I'd been in Seattle for a few days visiting my parents and taking care of some business, but once that was taken care of I packed up my car and headed north, then onto the ferry boat home. I always feel good returning home to Shaw, and the boat ride makes for a wonderful transition between what I see as in a way very different worlds. On that particular night a few friends were up from the city and as I arrived home people were cooking a big hunk of deer on the BBQ. The next morning we wandered to the top of the hill on the property, the highest point on the island, and looked out over towards the water below and Canada in the distance. In t his particular shot we are looking north towards Westsound on Orcas Island, discussing the handful of trees we want to remove, and the placement (some day) of a huge tree platform that will overlook the meadows.


As I mentioned in my previous posts, I've been living in a tent up here for months (six months in total!) but it was time to get serious about building a house of sorts for me to live in. I was back in the city during the first stages, but here is what I found upon my return to the island, much as Jon and I had discussed. The house/cabin is a single room, 8 feet by 12 feet, with two skylights, and a huge window and glass door facing north overlooking the meadow below. The actual square footage of my new home is a whopping 83, or 7.7 square meters for my metric friends. Simple living, just the way I like it.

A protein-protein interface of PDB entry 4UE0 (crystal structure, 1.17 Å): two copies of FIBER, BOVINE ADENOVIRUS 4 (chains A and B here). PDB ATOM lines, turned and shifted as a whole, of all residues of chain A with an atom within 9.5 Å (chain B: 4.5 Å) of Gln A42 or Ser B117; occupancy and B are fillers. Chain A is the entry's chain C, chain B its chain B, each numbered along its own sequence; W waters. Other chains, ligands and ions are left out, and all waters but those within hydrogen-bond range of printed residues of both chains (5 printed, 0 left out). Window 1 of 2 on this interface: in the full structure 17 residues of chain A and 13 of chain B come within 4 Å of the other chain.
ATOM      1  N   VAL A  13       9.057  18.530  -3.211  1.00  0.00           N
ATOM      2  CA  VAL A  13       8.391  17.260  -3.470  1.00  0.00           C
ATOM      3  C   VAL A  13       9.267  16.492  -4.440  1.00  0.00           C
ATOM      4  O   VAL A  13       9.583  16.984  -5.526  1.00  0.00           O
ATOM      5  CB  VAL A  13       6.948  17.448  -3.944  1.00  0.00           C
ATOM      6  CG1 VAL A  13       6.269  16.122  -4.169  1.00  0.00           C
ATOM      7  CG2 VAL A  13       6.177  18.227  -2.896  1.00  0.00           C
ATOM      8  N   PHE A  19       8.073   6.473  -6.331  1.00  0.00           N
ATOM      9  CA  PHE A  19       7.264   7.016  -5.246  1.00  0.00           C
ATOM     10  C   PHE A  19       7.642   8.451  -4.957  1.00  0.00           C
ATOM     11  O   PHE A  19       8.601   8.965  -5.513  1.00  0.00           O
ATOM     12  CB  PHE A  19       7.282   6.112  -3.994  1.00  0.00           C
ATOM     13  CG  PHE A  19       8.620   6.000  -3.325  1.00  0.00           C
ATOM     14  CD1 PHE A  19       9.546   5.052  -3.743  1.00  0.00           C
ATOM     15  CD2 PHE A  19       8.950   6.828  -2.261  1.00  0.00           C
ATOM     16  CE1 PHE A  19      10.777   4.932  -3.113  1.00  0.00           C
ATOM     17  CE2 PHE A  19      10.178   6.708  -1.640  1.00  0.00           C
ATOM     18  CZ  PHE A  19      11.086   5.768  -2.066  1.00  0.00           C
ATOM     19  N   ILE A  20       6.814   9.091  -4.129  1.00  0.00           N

Lunch break at the cook trailer. If you look in the background above Jon (middle) you can see my place.


One of the most important pieces of equipment on a farm, or any big piece of property for that matter, is a tractor and we were on the hunt for one to buy. In search of one that wound fit the rather small budget, we hopped the ferry to a neighboring island, San Juan, to have a look. San Juan is much larger than Shaw and has a very different feel to it; it is much more open, more developed and far less secluded.